On the basis of these results a NOAEC for systemic effects of 465 mg/m³ was derived from the 2-year inhalation study for rats.


B6C3F1 mice were exposed to chloromethane under the same conditions as the Fischer 344 rats in a 24-months inhalation study (CIIT, 1981). Mice survival was adversely affected at the 2065 mg/m³ exposure concentration. As a result of high mortality in the mouse high-dose group, the scheduled 24-months sacrifice was carried out after 21 or 22 months of exposure. In addition, during the first six months substantial mouse mortality resulted from fighting for dominance among the group-caged (4 per cage) male mice in all dose groups and controls. Clinical signs suggesting disturbance of the central nervous system, such as tremors and paralysis, were observed in mice at 2065 mg/m³. Growth of only the male mice exposed to 2065 mg/m³ was depressed during the first 18 months. No chloromethane-related changes were observed in mice during ophthalmic examinations, in haematology and in urinalysis. Neurofunctional impairment (loss of clutch response) was observed in the 2065 mg/m³ group at 18 and 21 months in males and at 22 months in females. These statistically significant observations were supported by histopathological findings. Relative heart weight was increased in the 2065 mg/m³ exposure group in female mice. Additionally, an increase in the relative heart weight of female mice exposed to 465 mg/m³ for 24 months were observed. Decreased absolute brain weights were observed at all time periods in both sexes in the highest dose group and absolute and relative testicular weights were decreased at 18 and 24 months. Statistically significant hepatocellular changes (vacuolization, karyomegaly, cytomegaly, multinucleated hepatocytes and degeneration) were seen in male and female (to a lesser degree) mice exposed to 2065 mg/m³ chloromethane. In male mice of the 2065 mg/m³ dose group significantly elevated SGPT values occurred, coupled with histopathological findings in the liver. Increased SGPT were also observed in the lower dose groups and in female mice, but did not correlate with any histopathological alterations. Renal tubuloepithelial hyperplasia and karyomegaly were seen in male mice exposed to 2065 mg/m³ for 12 months and progressed in severity and prevalence throughout the study. A significant increase in renal tumors was noted in 2065 mg/m³ male mice sacrificed or dying between 12 and 21 months, including renal cortical adenoma, renal cortical adenocarcinoma, papillary cystadenoma, papillarx cystadenocarcinoma, and tubular cystadenoma. The only renal neoplasm noted at concentrations less than 2065 mg/m³ occurred in two 465 mg/m³ male mice at the 24-month terminal sacrifice. Although this increase was not statistical significant, the adenomas were similar to those that occurred in the 2065 mg/m³ group. Renal cortical cysts were predominantly seen in mice in the 2065 mg/m³ group, whereas microcysts were noted most frequently in the 103 mg/m³ at 24 months compared with the control males. According to Johnson (1988) the microcystes were likely considered as procedural artefact due to multiple pathologists examining the tissues and using different nomenclature. At exposure to 2065 mg/m³ chloromethane degeneration and atrophy of the seminiferous tubules were seen in mice, as well as lypmphoid depletion and splenic atrophy. Cerebellar lesions first appeared in male and female mice at the 18-month sacrifice from the 2065 mg/m³ group. The lesion, which was characterized by degeneration and atrophy of the cerebellar granular layer, did not appear in mice from any other exposure group or in the controls. At the 22-months sacrifice, similar but more extensive observations in 16/18 females were reported from 2065 mg/m³ group. At 18 months, axonal swelling and degeneration of minor severity were observed in the spinal nerves and cauda equina associated with the lumbar spinal cord. These effects were observed in all mice groups, including at a low incidence in the control group, and no dose-response relationship was established.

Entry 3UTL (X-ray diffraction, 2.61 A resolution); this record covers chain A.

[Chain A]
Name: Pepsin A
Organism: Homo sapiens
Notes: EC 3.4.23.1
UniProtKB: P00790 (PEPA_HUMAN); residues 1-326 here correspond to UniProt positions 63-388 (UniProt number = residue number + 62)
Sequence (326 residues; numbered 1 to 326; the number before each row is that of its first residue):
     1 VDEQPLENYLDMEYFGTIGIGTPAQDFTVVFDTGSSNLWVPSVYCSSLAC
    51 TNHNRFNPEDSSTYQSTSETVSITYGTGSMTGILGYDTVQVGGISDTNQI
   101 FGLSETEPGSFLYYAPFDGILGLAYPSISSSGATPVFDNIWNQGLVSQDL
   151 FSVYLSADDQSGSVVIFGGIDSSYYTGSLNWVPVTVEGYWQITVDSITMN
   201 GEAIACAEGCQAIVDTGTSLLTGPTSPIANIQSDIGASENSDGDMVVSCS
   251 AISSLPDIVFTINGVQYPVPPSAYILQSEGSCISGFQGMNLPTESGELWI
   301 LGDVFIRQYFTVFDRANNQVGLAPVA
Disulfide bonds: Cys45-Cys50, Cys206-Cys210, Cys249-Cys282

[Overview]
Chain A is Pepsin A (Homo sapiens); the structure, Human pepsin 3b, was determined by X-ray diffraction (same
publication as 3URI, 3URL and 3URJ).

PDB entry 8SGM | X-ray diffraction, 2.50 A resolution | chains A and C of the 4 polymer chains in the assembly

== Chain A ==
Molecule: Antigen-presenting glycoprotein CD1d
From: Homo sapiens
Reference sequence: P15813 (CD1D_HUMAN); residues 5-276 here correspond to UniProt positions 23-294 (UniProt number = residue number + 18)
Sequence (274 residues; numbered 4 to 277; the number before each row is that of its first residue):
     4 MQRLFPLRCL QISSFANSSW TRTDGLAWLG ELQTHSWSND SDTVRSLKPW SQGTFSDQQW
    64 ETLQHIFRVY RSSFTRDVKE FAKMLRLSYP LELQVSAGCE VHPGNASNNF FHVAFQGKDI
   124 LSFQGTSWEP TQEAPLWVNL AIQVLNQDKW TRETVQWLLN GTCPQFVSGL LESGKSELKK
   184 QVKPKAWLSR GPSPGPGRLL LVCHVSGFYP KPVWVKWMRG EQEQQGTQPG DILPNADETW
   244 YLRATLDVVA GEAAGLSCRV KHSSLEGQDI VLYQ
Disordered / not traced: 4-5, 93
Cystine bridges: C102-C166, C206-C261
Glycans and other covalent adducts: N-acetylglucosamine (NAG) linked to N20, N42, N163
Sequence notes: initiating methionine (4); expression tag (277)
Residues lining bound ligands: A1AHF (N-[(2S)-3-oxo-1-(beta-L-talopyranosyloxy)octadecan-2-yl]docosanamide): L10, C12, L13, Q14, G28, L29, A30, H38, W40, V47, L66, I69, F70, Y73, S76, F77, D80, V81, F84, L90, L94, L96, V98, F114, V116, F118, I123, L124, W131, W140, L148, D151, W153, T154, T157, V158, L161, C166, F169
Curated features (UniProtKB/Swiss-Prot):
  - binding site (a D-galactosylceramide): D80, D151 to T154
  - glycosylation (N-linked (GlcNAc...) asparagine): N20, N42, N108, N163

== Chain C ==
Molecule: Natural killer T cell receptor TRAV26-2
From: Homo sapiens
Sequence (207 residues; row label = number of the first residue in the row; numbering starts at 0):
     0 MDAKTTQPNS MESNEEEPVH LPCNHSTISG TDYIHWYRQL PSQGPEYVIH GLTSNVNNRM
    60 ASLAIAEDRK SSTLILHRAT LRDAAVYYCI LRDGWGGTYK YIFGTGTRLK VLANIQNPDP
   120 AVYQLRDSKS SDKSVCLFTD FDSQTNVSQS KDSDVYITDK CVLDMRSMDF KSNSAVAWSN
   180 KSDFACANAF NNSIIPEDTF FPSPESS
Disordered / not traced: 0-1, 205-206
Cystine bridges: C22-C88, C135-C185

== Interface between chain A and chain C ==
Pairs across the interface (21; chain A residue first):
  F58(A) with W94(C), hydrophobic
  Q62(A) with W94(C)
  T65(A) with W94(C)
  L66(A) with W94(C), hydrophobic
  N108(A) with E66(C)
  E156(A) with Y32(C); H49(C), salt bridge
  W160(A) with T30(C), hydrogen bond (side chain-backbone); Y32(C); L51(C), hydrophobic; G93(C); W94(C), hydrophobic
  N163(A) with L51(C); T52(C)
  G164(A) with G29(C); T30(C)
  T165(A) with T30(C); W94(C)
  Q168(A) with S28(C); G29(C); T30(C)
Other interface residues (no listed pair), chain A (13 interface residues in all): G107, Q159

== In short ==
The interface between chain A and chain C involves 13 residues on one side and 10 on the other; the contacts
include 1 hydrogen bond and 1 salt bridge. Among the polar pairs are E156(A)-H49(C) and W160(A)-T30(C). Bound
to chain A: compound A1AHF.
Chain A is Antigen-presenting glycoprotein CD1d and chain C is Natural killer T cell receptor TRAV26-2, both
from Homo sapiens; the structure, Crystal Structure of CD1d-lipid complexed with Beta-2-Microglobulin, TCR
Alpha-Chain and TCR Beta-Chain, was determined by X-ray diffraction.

In conclusion, significant findings from the 2-year inhalation study in mice were disturbances of the nervous system and the occurrence of renal tumours. Neoplasia was not found at any other site in the male B6C3F1 mouse nor at any site in female mice. Therefore, on the basis of these results the NOAEC for systemic effects (not tumour formation) was considered to be 465 mg/m³ in the 2-year inhalation study in mice.